c/o William Halliday, Photo Editor

c/o William Halliday, Photo Editor

After hearing about a town hall meeting hosted by State Senator Len Suzio, University students organized to confront him about his proposed changes to Connecticut’s abortion laws, particularly his proposition to require parental notification if a minor chooses to have an abortion (Senate Bill 243). Another act of legislation would require all pregnant individuals to receive a transvaginal ultrasound prior to having an abortion (Senate Bill 330).

Word of the meeting spread quickly Wednesday, provoking students to organize impromptu responses, ever cognizant of the often-tenuous relationship between the University and larger community. Simon Korn ’17, president of the Wesleyan Democrats (WesDems), joined the WesDems’ board to strategize earlier in the afternoon. They focused on showing Suzio the views of Middletown’s constituents.

“Our efforts, for this first event, are to try to get Suzio, who is a member of the party that we’re not, to represent our interests and the interests of his constituency in general and specifically his Middletown constituency when it comes to his actions in the state Senate.” said Korn. “This is pretty early in the semester and pretty early in his term, so we just want him to know that we’re a constituency that is going to be active and vocal and passionate in pursuing our interests in anything that he does that has an effect on us.”

In addition to letting Suzio know where they stand, students wanted to question certain aspects of the Proposed Senate Bill 243 (sb 243). Aimee Jones ’17, vice-president of the Wesleyan Democrats, was interested in the specifics of the court process.

“We were talking about reproductive rights, and on the table is a bill that [requires] parental notification [of a minor’s pregnancy in order to have an abortion], and if you don’t want to give your parents notification, you’d have to go through a court process,” Jones said. “So one of the things we’re interested in finding out is how long will that court process be and is that really just a stalling technique that restricts abortion access.”

Korn also expressed a desire to become more involved with the Middletown Democratic community.

“Any organization is better when it’s in a team; the more the merrier,” Korn said. “Right now, we’re working as quickly as possible to get ourselves together and get as many people who want to go to this event to this event.”

c/o William Halliday, Photo Editor

c/o William Halliday, Photo Editor

A poster-making session preceded the meeting in a senior house, where the best way to approach the meeting was discussed. Anna Pezanoski-Cohen ’17 said students did not want to disrupt the town hall.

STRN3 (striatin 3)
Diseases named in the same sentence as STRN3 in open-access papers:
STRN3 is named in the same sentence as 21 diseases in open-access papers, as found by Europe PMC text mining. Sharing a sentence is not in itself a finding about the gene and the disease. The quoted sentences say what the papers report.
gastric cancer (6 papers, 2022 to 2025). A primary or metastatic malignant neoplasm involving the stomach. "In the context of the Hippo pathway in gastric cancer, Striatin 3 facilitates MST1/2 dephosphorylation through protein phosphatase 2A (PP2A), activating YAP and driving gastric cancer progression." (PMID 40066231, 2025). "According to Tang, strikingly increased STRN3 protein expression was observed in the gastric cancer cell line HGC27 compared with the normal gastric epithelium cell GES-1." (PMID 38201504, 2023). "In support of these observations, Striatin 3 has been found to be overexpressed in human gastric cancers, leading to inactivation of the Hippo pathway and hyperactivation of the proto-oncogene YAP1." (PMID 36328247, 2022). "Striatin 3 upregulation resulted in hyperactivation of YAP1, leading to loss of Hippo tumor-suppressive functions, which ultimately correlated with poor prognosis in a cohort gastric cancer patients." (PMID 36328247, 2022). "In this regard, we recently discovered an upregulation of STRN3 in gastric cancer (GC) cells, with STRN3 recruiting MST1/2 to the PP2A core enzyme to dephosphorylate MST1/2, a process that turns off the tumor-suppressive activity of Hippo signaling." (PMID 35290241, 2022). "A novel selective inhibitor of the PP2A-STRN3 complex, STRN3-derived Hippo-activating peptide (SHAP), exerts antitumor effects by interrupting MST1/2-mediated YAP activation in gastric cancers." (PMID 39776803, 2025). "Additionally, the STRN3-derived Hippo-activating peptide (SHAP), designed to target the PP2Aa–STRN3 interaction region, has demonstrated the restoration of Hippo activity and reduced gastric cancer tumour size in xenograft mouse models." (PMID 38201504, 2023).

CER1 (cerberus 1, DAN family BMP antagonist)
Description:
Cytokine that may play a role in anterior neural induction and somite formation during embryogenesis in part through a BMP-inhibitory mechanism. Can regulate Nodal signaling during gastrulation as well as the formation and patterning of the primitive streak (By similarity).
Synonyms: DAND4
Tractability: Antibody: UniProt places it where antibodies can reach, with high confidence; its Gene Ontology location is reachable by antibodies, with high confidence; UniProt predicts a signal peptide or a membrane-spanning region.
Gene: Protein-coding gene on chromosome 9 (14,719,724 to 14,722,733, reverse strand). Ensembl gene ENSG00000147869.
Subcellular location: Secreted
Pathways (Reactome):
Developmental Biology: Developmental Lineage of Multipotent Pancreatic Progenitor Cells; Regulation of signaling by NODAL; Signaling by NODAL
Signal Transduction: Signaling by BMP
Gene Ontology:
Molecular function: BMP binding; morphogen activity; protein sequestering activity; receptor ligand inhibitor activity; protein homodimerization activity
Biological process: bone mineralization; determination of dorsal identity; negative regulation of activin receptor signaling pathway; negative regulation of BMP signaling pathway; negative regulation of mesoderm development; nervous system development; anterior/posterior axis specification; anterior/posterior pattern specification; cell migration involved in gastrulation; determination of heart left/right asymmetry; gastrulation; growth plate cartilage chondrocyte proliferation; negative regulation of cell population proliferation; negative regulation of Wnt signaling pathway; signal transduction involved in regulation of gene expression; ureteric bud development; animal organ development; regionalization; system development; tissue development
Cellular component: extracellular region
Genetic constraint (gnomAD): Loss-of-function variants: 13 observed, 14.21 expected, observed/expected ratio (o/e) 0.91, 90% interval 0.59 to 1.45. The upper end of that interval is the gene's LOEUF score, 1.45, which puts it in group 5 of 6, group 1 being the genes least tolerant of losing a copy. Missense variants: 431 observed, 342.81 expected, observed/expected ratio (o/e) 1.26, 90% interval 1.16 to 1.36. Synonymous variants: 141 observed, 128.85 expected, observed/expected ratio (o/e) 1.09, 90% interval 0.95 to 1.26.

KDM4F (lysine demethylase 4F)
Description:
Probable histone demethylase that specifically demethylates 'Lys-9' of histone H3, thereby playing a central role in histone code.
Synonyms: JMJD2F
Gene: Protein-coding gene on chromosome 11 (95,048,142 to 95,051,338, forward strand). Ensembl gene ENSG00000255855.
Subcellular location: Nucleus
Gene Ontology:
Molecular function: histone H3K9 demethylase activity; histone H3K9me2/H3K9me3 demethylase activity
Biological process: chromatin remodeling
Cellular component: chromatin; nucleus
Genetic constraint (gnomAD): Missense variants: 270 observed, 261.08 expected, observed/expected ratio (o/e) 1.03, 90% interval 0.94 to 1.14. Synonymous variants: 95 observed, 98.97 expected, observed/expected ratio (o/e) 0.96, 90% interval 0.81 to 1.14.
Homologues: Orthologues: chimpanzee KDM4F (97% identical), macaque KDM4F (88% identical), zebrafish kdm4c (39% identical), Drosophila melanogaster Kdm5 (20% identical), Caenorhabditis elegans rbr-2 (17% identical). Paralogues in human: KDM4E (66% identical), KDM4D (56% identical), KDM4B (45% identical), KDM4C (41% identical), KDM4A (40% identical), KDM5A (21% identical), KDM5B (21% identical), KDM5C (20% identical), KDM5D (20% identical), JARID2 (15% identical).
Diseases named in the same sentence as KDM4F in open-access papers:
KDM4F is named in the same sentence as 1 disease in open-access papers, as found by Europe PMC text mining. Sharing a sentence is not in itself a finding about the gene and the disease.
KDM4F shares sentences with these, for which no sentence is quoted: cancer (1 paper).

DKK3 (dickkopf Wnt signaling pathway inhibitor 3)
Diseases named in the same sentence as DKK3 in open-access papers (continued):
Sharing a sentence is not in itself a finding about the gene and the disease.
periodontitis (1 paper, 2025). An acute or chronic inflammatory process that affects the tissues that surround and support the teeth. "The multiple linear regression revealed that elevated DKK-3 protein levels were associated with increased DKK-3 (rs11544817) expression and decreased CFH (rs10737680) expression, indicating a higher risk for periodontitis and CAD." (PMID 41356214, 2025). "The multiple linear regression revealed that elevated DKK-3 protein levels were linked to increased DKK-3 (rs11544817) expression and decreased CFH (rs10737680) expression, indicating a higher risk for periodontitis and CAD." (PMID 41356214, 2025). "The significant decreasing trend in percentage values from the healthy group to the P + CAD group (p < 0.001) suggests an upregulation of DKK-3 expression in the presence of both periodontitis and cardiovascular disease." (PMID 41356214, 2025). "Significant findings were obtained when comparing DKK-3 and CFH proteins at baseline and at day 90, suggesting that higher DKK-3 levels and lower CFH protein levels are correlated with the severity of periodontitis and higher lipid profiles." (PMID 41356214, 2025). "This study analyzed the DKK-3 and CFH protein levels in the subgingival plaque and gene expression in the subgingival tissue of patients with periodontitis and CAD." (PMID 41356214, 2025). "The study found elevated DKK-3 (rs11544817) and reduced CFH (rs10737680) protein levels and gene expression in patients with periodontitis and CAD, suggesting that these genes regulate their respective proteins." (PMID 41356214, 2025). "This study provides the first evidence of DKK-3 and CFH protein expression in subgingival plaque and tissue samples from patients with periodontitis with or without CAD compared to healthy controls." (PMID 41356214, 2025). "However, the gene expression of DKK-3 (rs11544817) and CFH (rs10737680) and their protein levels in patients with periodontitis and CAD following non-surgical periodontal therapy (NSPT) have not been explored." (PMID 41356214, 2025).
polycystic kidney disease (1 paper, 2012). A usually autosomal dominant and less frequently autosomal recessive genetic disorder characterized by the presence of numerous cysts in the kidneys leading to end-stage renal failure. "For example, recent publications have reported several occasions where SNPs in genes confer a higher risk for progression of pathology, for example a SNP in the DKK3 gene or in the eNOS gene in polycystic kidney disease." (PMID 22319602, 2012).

“I think we hold a very intricate position in the Middletown community, where we do have the obligation to speak up for things that are going on in the community because we are constituents, and on the other hand we do enjoy this very privileged position,” Pezanoski-Cohen ’17 said. “What a lot of people were bringing up was the idea of not protesting in a way that disrupts the chance for Middletown residents to have a voice in the situation. But we do want to be able to voice our concerns as well.”

Beth Townsend ’19 was also present at the poster-making session, and in favor of simply making posters and holding them silently at the town hall.

“There is a spectrum of ways you can go into this Middletown town hall: you can either be disruptive, chanting, protest with signs, or in the middle in the spectrum you’d probably be sitting down with signs, and at the end of the spectrum, you are sitting there politely, quietly, and perhaps participating,” said Townsend. “I think the signs are a good idea as long as we’re not disrupting or interrupting. It’s still goes smoothly and we can ask questions, but at the same time they know where we stand right from the beginning.”

The main goal of students was to hold Suzio accountable for the effects of sb 243.

“On a basic level, we really want to hold him accountable and show him that that’s what we plan to do,” Jones said. “We plan to galvanize, we plan to come in groups, and we plan to show him another side of things that he might not think about. Hopefully he’ll make some changes.”

Due to the oppositional nature of the protest against Suzio’s agenda, no students who support his pro-life sentiments could be reached for comment at the event.

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